We could all afford to be a little more happy. And whether it’s through articles like this or friendly advice from people you work with, we’re always looking for simple ways to improve our work lives.

Good advice is worth its weight in gold. But bad advice, even with the best of intentions made at heart, can be just as detrimental as everything else. Here’s three of the best sounding and often least effective “insider secrets” you’ll hear about improving your company culture.

1. Managers Should Always Leave Their Doors Open

Like every one of the tips discussed in this article, open door policies are based on good intentions and the sincere desire to increase employee satisfaction. Just at a glance, they might seem like the perfect way to increase company transparency and encourage collaboration between workers and managers. And yet, more and more experts are coming to the conclusion that we need to keep our doors shut – or at the very least, open them only a crack.

Where the open door policy goes south (and quick) is in its inability to establish proper structure between employers and their bosses. In an office where the boss’ door is always open, some employees will naturally take advantage of an open lifeline while others will feel the burden of communication unjustly turned upon them. Bosses shouldn’t feel impeded by workers constantly turning to them for help, but they also shouldn’t make their employees feel like they need to take the initiative to be heard.

What Forbes recommends is a structured alternative to the open door. Their solution entails scheduled communications, such as office hours, weekly one-on-ones, and optimized group meetings. Maintaining a culture of transparency, cooperation, and appreciation is a mainstay of an effective work environment, but only so much as it doesn’t bring progress to a halt.

2. Keep Your Business and Social Lives Separate

We’re all familiar with the worn-out trope. Men and women so fervently wed to their jobs that they lose track of what really matters in their lives. From Ebenezer Scrooge to Bryce Dallas Howard in Jurassic World, these characters soldier blindly forward in the name of business, forgetting birthdays and anniversaries and the names of their firstborn children. And it’s only after three wise ghosts spend the night or man-eating dinosaurs get unleashed on a crowded tourist trap that they realize the horrifying error of their ways.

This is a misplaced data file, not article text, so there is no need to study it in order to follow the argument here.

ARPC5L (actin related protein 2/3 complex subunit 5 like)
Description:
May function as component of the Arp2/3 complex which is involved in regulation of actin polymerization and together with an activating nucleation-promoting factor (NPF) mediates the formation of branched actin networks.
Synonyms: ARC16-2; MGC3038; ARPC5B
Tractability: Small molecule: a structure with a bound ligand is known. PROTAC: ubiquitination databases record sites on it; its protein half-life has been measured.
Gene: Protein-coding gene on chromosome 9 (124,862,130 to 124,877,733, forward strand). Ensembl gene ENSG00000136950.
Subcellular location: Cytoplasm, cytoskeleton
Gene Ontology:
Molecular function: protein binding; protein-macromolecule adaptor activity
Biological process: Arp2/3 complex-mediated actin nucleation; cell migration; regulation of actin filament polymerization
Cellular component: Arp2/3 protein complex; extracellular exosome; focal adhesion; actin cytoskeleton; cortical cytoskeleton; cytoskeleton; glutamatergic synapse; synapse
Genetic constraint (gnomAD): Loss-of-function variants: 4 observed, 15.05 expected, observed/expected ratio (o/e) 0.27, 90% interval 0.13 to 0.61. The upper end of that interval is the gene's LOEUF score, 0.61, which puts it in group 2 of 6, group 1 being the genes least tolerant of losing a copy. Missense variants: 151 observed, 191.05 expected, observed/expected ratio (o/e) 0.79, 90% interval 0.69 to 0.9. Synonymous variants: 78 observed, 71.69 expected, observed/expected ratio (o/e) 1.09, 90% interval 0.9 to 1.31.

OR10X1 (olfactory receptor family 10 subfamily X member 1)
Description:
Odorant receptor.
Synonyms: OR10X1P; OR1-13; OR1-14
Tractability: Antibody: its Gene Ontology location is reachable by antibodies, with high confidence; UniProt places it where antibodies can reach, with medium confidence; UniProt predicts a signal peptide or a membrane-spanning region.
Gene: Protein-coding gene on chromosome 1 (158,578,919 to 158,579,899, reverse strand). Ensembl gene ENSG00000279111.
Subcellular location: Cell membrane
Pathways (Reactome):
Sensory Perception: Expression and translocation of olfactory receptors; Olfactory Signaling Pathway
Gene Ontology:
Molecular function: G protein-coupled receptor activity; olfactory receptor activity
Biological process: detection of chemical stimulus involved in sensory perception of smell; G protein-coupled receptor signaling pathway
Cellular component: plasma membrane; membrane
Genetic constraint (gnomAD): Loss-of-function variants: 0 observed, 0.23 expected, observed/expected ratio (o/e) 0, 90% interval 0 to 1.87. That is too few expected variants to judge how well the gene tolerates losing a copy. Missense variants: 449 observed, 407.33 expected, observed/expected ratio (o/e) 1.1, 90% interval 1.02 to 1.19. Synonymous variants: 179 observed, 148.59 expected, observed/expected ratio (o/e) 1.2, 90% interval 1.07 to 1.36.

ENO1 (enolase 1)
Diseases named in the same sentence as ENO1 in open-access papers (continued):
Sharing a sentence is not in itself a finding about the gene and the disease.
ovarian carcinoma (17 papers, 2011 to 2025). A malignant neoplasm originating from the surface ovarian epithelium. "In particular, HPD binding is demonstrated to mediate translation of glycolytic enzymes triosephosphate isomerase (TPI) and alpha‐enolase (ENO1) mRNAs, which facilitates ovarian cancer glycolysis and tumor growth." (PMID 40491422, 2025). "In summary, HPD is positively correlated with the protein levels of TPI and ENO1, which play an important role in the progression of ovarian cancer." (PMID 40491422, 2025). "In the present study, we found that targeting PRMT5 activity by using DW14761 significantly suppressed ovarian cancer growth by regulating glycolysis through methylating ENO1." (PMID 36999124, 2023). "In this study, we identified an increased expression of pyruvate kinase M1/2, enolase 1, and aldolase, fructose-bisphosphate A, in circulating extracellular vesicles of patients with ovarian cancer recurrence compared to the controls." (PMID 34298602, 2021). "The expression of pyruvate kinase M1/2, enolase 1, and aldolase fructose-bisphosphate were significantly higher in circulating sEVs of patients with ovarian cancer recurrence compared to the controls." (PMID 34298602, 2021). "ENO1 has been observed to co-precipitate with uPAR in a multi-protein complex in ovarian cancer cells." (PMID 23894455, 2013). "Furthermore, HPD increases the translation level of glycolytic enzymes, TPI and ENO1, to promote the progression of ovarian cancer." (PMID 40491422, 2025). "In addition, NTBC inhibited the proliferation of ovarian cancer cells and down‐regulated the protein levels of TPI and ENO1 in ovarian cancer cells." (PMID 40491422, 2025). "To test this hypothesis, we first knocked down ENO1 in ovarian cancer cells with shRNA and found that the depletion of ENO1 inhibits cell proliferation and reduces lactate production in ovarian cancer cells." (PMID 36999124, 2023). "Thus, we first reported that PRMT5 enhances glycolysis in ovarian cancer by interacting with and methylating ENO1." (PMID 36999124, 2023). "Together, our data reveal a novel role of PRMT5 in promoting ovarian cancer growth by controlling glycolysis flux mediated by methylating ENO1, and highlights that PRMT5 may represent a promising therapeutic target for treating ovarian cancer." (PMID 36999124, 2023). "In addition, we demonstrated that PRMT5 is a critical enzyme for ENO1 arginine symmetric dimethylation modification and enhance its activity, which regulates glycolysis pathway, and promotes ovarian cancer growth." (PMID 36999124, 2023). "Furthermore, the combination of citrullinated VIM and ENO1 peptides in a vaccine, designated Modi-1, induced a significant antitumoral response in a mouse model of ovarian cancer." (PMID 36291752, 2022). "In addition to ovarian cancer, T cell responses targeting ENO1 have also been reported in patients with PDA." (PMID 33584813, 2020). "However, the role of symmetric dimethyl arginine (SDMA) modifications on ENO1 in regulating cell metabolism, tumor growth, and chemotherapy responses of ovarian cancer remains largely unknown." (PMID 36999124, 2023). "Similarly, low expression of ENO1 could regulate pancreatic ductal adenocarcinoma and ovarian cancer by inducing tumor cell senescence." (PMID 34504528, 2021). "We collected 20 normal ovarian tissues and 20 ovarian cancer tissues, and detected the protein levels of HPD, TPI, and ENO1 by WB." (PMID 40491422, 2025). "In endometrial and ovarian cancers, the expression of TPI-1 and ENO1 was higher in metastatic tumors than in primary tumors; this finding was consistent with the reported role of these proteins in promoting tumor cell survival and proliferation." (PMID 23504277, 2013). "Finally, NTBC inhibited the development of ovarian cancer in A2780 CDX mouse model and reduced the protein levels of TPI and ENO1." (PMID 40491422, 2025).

Workaholism is a very real phenomenon in the business world. Countless people are sucked into their jobs to the point of familial abandonment and self-destruction. And a lot of that is due to rancid company culture – from enforced overtime to cutthroat competition. But too many people overreach by dissociating their work and personal lives altogether.

Your job should mean something more than an eight hour interruption between you and your active life. Happy employees know the difference between loving their work and having it hopelessly entangled in everything they do. Workers who bring a part of their personal and social lives into the workplace can be a huge boon on a company’s culture. That doesn’t mean they can’t hang everything up and enjoy their lives when their shift ends.

3. Be Happy, No Matter What!

We’ve published so many articles on employee happiness that maybe it’s time to state the obvious: nobody can be chipper 100% of the time.

Workers can be content at their jobs without always smiling, laughing, and sharing their experiences over social media. The constant (and unnatural) onus to exaggerate our happiness levels can turn office wellbeing into an absurd competition. And it can end up having just the opposite of its intended effect.

Overdone displays of office euphoria can end up discouraging people who have more middle-of-the-road and tempered displays of their own satisfaction. And the Chicago Tribune even takes it a step further.

In their article, they state that “highly happy” workers are often perceived as naive and unprepared, easy targets for smooth-talking and manipulation. So while happiness should always be a goal in our working lives, it doesn’t make sense to produce it artificially. Companies should know that true workers satisfaction is something better to be constantly worked towards, rather than faked for the sake of progress.

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By | April 5th, 2017|Company Culture|

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